Jason Burg

 

Doctoral Researcher

Department of Drama and Theatre Arts

Jason Burg

Contact details

About

PhD title: 'Remember where you are!': the use of English cathedrals as theatrical performance spaces
Supervisor: Professor Russell Jackson
PhD Dramaturgy

Qualifications

BA - Theatre Studies (Minors in Shakespeare Studies, and Spanish Language and Culture), Southern Oregon University 2012

MA - Shakespeare, Stratford-upon-Avon and the Social and Cultural Histrory of Reniassance England, The Shakespeare Institute (University of Birmingham) 2011

MPhil(B) - Directing and Dramaturgy, University of Birmingham 2012

PhD - Drama and Theatre Studies, University of Birmingham 2016 (expected)

 

Other Training:

Paleaography; Spanish Language; Lighting Design; 

Biography

I am orginally from University Place, Washington, USA where I worked in community theatre as a Master Electrician throughout secondary school.  From 2004-2008 I attended Southern Oregon University in Ashland, Oregon where I received my BA in Theatre Arts with minors in Shakespeare Studies, and Spanish Language and Culture.  While in undergrad I atteneded La universidad de Puerto Rico, Rio Piedras and the AHA Language School in Segovia, Spain.  I then worked as a Lighting Designer and Lead Stage Technician before attending The Shakespeare Institute for my MA in 2010.  My MA thesis was a historical analysis of the medieval and early modern records relating to theatrical performance in Lincoln Cathedral and St Mary's church, Long Sutton, Lincolnshire.  For my MPhil I studied the ways in which modern productions of medieval English drama (focusing on The Annunciaton from York) have been adapted in twentieth century performance.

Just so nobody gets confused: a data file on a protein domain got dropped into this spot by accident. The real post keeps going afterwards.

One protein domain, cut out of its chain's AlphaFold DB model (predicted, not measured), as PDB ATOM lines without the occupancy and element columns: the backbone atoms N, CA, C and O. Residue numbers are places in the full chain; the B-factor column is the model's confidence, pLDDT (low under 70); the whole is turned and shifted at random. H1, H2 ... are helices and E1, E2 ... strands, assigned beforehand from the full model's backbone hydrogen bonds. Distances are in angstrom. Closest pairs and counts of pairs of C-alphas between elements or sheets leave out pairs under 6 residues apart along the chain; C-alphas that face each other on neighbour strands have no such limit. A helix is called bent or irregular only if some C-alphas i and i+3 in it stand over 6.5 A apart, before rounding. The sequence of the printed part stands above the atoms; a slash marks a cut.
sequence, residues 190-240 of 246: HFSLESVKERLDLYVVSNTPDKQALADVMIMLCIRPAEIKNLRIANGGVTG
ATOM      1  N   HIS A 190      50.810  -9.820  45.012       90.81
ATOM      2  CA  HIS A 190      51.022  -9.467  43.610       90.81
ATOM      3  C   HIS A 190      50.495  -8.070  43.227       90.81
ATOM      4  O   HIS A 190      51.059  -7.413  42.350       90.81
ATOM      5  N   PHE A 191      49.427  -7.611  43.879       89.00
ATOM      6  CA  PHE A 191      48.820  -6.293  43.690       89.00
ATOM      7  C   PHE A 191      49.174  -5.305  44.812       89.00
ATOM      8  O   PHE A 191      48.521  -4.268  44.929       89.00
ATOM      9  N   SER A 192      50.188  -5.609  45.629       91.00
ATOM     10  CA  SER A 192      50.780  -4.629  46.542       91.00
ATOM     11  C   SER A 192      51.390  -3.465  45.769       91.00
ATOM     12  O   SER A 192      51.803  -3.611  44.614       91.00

Research

My research focuses on the ways in which the use of cathedrals as theatrical performance spaces affect all aspects of a production (including everything from play selection, editing, design, blocking, rehearsal techniques, acting styles, ect.).  I am particularly interested in the role space plays in performance and the application of geographical theories such as those of Henri Lefebvre and Michel Foucault to the study of performance space.

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